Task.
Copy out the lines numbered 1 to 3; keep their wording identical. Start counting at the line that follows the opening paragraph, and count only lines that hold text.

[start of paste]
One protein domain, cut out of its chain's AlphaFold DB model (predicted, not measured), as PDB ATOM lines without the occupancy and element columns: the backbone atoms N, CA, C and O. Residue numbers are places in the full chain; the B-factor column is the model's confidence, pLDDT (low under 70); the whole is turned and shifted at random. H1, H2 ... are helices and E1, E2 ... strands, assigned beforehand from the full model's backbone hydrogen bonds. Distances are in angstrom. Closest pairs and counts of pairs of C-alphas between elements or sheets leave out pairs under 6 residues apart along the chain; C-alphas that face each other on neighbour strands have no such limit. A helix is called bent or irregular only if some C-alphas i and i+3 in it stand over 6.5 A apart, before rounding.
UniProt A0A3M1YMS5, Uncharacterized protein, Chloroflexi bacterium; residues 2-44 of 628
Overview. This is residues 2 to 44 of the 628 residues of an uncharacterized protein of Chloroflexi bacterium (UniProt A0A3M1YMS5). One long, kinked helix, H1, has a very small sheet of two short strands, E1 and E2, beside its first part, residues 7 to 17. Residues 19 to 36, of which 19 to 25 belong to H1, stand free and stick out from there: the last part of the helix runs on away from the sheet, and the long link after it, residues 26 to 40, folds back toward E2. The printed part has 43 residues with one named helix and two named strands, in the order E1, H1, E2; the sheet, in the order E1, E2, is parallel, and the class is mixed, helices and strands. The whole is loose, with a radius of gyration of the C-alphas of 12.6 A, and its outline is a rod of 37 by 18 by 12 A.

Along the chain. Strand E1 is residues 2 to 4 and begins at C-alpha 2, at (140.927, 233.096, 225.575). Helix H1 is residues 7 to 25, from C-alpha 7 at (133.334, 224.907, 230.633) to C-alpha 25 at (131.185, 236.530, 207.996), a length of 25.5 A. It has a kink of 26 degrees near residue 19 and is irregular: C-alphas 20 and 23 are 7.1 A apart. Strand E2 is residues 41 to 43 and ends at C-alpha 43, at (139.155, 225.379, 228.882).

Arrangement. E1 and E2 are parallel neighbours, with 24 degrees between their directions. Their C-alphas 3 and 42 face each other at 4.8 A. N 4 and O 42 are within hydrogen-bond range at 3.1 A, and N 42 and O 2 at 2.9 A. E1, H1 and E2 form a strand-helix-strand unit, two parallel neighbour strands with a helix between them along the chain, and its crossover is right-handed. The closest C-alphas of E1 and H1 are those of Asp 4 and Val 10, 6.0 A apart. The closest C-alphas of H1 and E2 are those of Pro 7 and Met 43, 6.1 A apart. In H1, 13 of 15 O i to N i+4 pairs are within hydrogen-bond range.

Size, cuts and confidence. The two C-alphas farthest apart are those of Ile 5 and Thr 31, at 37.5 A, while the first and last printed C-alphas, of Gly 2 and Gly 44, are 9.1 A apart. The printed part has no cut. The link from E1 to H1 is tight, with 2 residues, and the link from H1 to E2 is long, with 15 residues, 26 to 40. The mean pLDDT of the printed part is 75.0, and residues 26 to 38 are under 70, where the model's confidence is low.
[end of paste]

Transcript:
UniProt A0A3M1YMS5, Uncharacterized protein, Chloroflexi bacterium; residues 2-44 of 628
Overview. This is residues 2 to 44 of the 628 residues of an uncharacterized protein of Chloroflexi bacterium (UniProt A0A3M1YMS5). One long, kinked helix, H1, has a very small sheet of two short strands, E1 and E2, beside its first part, residues 7 to 17. Residues 19 to 36, of which 19 to 25 belong to H1, stand free and stick out from there: the last part of the helix runs on away from the sheet, and the long link after it, residues 26 to 40, folds back toward E2. The printed part has 43 residues with one named helix and two named strands, in the order E1, H1, E2; the sheet, in the order E1, E2, is parallel, and the class is mixed, helices and strands. The whole is loose, with a radius of gyration of the C-alphas of 12.6 A, and its outline is a rod of 37 by 18 by 12 A.

Along the chain. Strand E1 is residues 2 to 4 and begins at C-alpha 2, at (140.927, 233.096, 225.575). Helix H1 is residues 7 to 25, from C-alpha 7 at (133.334, 224.907, 230.633) to C-alpha 25 at (131.185, 236.530, 207.996), a length of 25.5 A. It has a kink of 26 degrees near residue 19 and is irregular: C-alphas 20 and 23 are 7.1 A apart. Strand E2 is residues 41 to 43 and ends at C-alpha 43, at (139.155, 225.379, 228.882).